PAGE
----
JDI IN THE NEWS - 2006

Brendan Smith: For prisoners, a separate kind of punishment, Legal Times, December 18, 2006.

 
Tony, an armed robber serving 20 years to life, knew what could happen to snitches, but he says federal prison officials in Atlanta delivered an ultimatum: Wear a wire for the FBI in a sexual-abuse investigation against a corrections officer, or his time behind bars would become "a living hell."

Tony agreed to wear the wire, but he ended up in hell anyway.

In letters to the D.C. Prisoners' Project, Tony says he has been threatened, beaten, and sexually assaulted by other inmates and corrections officers in federal prison for cooperating with the FBI investigation, which targeted an officer who allegedly sexually abused Tony at least eight times over a two-year period at the U.S. penitentiary in Atlanta.

The FBI investigation unraveled in 2004 with no charges being filed, and Tony has since bounced through federal prisons across the country, spending most of his time in protective custody units locked in a cell for up to 23 hours a day.

The treatment feels more like punishment than protection for Tony, a 46-year-old former Washington, D.C., resident who was sentenced in 1996 for robbing $576 from a Giant grocery store in his fourth armed robbery case. He is not eligible for parole until 2015. (Legal Times has decided not to publish Tony's real name.)

"I don't know what to do. All I do know I am waiting to be killed and not a damn thing I can do about it," Tony wrote to staff attorney Deborah Golden at the D.C. Prisoners' Project. "You is all I have to turn to. My life is in your hands."

Tony's cross-country odyssey illustrates one of the many difficulties in investigating and prosecuting prison rape, where victims who speak out often suffer retaliation for breaking the prison culture's strictly enforced code of silence. The unbending rule against snitches, possibly the lowest form of life in prison next to child molesters, applies to both inmates and corrections officers.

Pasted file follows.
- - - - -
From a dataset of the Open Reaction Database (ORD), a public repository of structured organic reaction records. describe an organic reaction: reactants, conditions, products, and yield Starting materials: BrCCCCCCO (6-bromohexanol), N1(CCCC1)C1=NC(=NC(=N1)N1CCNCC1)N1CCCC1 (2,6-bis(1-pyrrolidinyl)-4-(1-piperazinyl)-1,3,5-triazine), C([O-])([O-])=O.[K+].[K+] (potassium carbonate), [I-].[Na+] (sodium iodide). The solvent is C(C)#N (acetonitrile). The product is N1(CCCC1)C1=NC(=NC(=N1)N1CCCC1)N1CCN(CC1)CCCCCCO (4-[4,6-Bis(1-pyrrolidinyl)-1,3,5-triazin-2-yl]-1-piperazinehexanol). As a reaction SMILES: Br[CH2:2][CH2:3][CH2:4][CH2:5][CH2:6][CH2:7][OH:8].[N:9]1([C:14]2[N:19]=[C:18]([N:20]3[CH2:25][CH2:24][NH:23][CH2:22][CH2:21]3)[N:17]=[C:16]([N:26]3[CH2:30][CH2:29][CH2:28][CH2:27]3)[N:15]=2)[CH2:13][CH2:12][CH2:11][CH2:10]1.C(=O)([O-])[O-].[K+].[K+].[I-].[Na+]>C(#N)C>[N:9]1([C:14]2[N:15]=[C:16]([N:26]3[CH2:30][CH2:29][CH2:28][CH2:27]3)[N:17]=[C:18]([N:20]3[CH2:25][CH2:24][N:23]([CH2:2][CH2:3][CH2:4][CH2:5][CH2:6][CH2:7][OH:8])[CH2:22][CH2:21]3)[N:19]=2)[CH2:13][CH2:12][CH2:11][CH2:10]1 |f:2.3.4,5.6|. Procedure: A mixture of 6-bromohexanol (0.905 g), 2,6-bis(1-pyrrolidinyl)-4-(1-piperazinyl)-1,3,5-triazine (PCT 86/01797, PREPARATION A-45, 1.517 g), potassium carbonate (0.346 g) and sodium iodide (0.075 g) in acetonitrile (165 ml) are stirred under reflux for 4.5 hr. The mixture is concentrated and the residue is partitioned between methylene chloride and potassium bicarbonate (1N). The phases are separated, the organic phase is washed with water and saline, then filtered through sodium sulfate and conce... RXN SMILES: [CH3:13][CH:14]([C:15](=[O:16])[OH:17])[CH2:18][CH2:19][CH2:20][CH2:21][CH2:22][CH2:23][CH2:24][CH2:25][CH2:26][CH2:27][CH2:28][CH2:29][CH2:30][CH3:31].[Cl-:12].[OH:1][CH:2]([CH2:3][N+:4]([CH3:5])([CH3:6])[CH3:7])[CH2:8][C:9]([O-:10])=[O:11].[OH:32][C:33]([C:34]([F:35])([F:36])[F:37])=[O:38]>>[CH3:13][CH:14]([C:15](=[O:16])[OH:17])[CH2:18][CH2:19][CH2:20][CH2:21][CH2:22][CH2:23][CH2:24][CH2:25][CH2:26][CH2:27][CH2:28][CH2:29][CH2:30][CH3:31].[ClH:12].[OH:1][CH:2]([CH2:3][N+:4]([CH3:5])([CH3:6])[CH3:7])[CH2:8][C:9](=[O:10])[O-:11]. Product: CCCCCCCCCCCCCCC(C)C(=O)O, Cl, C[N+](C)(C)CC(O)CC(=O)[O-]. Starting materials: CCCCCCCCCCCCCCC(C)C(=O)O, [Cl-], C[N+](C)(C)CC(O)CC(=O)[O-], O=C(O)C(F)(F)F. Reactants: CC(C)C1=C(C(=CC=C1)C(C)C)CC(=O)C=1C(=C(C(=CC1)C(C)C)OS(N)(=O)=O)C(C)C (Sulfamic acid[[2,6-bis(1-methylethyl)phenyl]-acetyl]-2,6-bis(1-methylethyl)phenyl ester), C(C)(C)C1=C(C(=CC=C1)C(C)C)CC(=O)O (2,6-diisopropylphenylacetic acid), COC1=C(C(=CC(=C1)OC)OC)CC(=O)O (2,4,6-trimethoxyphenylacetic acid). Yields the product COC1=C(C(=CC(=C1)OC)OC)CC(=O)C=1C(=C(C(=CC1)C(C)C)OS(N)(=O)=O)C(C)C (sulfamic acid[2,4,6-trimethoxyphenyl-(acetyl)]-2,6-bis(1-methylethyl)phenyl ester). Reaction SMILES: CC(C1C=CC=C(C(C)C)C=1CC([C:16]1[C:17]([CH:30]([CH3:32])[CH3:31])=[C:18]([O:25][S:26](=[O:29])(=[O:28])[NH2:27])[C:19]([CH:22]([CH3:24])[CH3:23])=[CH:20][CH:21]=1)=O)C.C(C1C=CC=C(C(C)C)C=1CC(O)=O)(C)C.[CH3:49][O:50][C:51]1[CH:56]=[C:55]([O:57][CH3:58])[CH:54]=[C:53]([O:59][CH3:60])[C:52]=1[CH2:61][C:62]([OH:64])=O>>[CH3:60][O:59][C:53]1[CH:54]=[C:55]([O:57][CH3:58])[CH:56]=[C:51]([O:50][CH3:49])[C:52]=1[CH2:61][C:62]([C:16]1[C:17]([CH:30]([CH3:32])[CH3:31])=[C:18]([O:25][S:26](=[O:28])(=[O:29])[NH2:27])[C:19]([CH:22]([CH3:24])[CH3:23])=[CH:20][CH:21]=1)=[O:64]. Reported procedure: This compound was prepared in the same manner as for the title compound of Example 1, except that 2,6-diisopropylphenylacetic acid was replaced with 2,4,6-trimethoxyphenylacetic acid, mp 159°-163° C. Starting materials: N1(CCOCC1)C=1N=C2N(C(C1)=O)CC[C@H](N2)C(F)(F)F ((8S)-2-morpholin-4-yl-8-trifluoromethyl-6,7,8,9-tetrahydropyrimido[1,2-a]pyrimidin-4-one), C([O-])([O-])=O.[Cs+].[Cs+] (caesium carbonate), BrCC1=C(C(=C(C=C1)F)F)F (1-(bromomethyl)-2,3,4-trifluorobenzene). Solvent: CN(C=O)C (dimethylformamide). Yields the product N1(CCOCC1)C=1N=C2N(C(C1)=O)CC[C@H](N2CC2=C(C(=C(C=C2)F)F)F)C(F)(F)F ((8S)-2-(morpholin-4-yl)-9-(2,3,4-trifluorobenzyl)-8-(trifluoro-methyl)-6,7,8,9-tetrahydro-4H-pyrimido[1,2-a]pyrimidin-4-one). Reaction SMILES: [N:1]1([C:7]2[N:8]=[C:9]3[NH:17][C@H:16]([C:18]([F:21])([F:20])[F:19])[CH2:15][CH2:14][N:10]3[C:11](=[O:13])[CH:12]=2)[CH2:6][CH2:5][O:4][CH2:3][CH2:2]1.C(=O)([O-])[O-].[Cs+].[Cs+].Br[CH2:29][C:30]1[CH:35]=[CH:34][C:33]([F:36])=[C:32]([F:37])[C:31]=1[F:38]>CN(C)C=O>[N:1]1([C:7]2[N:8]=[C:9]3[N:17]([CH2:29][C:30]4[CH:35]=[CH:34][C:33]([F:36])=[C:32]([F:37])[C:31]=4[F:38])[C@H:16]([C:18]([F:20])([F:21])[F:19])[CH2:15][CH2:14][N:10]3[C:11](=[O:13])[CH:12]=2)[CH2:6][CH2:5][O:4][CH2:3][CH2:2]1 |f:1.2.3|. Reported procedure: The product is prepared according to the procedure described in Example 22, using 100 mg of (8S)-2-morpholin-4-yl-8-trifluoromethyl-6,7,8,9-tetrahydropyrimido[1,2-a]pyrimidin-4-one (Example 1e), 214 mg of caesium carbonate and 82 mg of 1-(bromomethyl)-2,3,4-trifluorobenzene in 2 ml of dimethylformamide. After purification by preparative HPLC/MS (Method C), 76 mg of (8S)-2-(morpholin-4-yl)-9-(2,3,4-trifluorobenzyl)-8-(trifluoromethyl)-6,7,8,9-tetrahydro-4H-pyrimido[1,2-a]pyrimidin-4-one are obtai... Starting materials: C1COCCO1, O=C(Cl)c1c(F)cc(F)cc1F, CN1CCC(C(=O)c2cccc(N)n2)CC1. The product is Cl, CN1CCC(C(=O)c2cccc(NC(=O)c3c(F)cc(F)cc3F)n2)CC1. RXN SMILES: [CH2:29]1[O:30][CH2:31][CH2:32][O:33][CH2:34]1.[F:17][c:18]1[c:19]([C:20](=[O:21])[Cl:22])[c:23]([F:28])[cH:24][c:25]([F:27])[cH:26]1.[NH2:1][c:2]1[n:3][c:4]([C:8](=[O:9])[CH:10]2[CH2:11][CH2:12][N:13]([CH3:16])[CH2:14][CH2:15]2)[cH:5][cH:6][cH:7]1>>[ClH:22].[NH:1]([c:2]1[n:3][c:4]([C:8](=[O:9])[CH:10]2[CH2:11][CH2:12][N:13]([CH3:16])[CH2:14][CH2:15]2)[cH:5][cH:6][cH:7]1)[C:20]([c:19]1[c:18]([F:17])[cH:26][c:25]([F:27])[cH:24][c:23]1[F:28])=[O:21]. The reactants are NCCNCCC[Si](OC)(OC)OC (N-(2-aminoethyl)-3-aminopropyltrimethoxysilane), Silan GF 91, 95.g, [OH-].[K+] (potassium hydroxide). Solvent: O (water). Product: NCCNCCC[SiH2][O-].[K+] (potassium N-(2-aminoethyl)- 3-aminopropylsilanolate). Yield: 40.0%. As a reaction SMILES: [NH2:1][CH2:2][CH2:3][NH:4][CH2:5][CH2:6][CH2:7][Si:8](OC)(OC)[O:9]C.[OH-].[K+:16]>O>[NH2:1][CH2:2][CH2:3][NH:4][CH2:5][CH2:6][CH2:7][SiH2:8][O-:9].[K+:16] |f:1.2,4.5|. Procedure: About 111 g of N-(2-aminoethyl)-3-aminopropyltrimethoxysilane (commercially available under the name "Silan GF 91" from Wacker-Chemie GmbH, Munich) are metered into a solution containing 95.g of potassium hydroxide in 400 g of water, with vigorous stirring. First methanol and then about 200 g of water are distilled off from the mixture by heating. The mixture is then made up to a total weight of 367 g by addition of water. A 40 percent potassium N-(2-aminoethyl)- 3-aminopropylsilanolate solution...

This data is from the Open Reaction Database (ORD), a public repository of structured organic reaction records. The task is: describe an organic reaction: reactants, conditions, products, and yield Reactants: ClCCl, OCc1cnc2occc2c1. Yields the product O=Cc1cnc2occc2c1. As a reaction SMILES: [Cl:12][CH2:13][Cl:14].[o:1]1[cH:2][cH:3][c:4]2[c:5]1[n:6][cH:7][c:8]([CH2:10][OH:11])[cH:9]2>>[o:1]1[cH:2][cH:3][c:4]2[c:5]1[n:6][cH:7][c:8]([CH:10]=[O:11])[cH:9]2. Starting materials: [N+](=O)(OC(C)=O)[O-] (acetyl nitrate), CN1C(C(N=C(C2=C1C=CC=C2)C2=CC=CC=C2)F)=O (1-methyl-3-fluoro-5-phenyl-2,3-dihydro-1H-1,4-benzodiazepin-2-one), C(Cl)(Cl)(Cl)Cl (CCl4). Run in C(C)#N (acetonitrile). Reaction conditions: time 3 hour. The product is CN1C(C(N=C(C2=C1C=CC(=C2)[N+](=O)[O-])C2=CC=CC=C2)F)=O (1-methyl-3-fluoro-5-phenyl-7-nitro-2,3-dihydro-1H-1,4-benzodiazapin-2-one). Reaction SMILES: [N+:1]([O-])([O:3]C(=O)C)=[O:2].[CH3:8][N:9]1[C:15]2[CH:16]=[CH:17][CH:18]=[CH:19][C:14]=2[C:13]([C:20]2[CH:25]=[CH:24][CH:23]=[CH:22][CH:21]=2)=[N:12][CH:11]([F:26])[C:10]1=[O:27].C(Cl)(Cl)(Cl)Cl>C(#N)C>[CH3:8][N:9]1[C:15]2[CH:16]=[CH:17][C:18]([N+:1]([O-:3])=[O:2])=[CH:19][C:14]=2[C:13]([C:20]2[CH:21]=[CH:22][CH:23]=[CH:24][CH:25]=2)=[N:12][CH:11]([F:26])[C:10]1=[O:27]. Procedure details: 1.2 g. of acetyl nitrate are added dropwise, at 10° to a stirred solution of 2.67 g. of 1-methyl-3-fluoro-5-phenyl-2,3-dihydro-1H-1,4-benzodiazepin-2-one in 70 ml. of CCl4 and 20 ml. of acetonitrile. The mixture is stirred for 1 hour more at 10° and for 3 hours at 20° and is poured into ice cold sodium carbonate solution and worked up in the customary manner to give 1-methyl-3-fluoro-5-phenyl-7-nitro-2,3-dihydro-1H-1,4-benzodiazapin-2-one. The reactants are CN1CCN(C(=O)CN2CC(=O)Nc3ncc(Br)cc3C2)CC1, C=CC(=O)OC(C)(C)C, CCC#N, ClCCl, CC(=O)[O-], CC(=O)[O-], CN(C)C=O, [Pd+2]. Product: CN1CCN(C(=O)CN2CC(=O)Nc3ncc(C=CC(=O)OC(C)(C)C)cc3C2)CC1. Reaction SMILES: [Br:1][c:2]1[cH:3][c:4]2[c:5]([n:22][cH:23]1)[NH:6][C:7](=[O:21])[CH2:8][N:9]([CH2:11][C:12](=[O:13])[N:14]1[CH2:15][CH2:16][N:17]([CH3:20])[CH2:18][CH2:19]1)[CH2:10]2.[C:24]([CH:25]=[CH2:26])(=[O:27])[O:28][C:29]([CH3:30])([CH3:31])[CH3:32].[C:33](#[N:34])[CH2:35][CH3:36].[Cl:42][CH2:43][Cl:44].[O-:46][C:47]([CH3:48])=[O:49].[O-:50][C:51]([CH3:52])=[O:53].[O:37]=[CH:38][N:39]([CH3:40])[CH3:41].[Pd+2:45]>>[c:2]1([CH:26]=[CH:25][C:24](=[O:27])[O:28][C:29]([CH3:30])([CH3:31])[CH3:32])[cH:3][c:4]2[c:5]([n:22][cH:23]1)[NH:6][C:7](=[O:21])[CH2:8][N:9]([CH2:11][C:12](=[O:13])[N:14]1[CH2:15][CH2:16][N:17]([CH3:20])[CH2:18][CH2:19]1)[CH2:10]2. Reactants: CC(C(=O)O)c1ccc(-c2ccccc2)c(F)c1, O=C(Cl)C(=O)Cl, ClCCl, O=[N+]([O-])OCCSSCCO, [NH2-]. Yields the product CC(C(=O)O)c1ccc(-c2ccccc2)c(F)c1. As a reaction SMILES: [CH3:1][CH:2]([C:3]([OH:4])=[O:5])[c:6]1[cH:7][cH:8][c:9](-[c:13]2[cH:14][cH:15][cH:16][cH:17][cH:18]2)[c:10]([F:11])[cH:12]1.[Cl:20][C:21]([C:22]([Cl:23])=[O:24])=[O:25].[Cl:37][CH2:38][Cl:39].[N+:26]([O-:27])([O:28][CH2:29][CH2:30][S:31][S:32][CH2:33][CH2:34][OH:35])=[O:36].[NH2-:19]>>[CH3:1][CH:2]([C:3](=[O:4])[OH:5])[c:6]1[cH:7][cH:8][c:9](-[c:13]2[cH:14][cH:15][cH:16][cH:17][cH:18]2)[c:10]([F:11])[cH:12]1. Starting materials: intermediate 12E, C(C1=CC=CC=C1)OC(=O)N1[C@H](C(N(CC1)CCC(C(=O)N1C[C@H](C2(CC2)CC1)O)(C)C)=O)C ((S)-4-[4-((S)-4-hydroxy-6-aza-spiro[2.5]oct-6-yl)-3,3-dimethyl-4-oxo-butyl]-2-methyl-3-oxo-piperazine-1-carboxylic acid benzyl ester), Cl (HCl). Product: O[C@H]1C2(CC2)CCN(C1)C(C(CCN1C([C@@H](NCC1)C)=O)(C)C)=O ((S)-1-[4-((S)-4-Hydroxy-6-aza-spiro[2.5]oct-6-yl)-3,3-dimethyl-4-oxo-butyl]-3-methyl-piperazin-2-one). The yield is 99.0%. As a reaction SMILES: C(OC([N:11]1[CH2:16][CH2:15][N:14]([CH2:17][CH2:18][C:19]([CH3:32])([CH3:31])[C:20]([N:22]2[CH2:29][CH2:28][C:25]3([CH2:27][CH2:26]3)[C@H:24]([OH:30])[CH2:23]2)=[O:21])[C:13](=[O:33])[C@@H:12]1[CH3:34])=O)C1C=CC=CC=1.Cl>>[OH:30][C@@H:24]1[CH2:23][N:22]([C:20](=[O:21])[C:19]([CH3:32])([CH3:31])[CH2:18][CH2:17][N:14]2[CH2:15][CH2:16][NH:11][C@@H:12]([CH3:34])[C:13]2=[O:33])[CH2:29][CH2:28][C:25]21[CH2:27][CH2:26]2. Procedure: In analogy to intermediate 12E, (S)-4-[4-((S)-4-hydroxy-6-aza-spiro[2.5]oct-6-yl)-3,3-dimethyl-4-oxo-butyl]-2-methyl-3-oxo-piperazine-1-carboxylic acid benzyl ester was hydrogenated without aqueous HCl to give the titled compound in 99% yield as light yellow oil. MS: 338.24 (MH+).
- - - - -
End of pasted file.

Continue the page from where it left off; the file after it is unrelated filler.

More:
"A snitch is a snitch. A guy who will wear a wire is a guy who will wear a wire, and as a prisoner you don't want him near you," says Golden, who has been struggling to get Tony transferred to a medium-security facility or placed in a prison witness protection program.
MORE THAN ONE MILLION RAPED

Even though prison rape is considered torture under international treaties, many Americans view rape in prison as a don't-drop-the-soap joke or as retribution for criminals who deserve whatever they get behind bars. "It's real easy to write people off who are incarcerated as less than human," Golden says.

However, the political and legal response to prison rape has been changing ahead of the curve of public opinion. Established by Congress in 2003, the National Prison Rape Elimination Commission is hearing testimony from rape survivors and corrections experts in an ambitious, unprecedented effort to develop the first national standards to deter prison rape.

The U.S. attorney general will create the national standards after the commission submits its recommendations, which are expected late next year or early in 2008. Once adopted, the standards will apply to every corrections facility in the country, from the smallest county lockup to the largest prison.

The U.S. Bureau of Prisons (BOP), which runs the federal prison system, will be required to comply with the standards, while a carrot-and-stick approach will be used with state and local governments. Those that comply will be eligible for federal block grants to improve jail or prison conditions, while holdouts could lose 5 percent of their federal corrections funding and face increased liability in lawsuits from inmates for violating their Eighth Amendment protections from cruel and unusual punishment.

Concealed behind concrete walls and rolls of razor wire, the number of women, men and juveniles who suffer sexual assault is staggering. The National Prison Rape Elimination Act of 2003 cites conservative estimates that at least 13 percent of the more than 2 million people incarcerated in the United States have been sexually assaulted.

"The total number of inmates who have been sexually assaulted in the past 20 years likely exceeds 1 million," the act states.

In a report this year to the U.N. Committee Against Torture, the Los Angeles-based nonprofit Stop Prisoner Rape called prison rape "arguably the most widespread and neglected form of human-rights abuse in the U.S. today."